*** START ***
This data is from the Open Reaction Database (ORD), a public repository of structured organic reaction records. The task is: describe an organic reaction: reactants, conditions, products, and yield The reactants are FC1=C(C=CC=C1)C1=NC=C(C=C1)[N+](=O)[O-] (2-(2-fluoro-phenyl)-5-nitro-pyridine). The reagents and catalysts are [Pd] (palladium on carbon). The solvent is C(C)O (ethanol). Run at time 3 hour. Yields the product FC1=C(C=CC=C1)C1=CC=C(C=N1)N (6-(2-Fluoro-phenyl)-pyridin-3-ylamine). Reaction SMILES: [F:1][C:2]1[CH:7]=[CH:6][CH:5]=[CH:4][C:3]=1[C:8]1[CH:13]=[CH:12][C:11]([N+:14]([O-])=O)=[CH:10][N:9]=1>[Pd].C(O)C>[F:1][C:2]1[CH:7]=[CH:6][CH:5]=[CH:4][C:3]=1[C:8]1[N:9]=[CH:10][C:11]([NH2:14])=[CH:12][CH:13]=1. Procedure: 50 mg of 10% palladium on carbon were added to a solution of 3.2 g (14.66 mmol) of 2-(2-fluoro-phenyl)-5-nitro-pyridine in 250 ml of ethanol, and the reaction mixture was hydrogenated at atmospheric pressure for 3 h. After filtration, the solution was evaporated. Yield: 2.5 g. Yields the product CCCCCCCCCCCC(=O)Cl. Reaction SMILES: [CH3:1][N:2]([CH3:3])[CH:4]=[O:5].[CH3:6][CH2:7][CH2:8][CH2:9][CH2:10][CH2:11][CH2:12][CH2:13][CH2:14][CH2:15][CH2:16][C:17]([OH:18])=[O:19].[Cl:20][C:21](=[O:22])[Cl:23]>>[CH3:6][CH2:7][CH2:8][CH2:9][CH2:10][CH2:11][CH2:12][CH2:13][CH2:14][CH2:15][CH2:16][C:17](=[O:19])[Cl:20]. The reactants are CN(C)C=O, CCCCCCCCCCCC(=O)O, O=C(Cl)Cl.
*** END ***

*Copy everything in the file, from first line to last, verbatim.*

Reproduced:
This data is from the Open Reaction Database (ORD), a public repository of structured organic reaction records. The task is: describe an organic reaction: reactants, conditions, products, and yield The reactants are FC1=C(C=CC=C1)C1=NC=C(C=C1)[N+](=O)[O-] (2-(2-fluoro-phenyl)-5-nitro-pyridine). The reagents and catalysts are [Pd] (palladium on carbon). The solvent is C(C)O (ethanol). Run at time 3 hour. Yields the product FC1=C(C=CC=C1)C1=CC=C(C=N1)N (6-(2-Fluoro-phenyl)-pyridin-3-ylamine). Reaction SMILES: [F:1][C:2]1[CH:7]=[CH:6][CH:5]=[CH:4][C:3]=1[C:8]1[CH:13]=[CH:12][C:11]([N+:14]([O-])=O)=[CH:10][N:9]=1>[Pd].C(O)C>[F:1][C:2]1[CH:7]=[CH:6][CH:5]=[CH:4][C:3]=1[C:8]1[N:9]=[CH:10][C:11]([NH2:14])=[CH:12][CH:13]=1. Procedure: 50 mg of 10% palladium on carbon were added to a solution of 3.2 g (14.66 mmol) of 2-(2-fluoro-phenyl)-5-nitro-pyridine in 250 ml of ethanol, and the reaction mixture was hydrogenated at atmospheric pressure for 3 h. After filtration, the solution was evaporated. Yield: 2.5 g. Yields the product CCCCCCCCCCCC(=O)Cl. Reaction SMILES: [CH3:1][N:2]([CH3:3])[CH:4]=[O:5].[CH3:6][CH2:7][CH2:8][CH2:9][CH2:10][CH2:11][CH2:12][CH2:13][CH2:14][CH2:15][CH2:16][C:17]([OH:18])=[O:19].[Cl:20][C:21](=[O:22])[Cl:23]>>[CH3:6][CH2:7][CH2:8][CH2:9][CH2:10][CH2:11][CH2:12][CH2:13][CH2:14][CH2:15][CH2:16][C:17](=[O:19])[Cl:20]. The reactants are CN(C)C=O, CCCCCCCCCCCC(=O)O, O=C(Cl)Cl.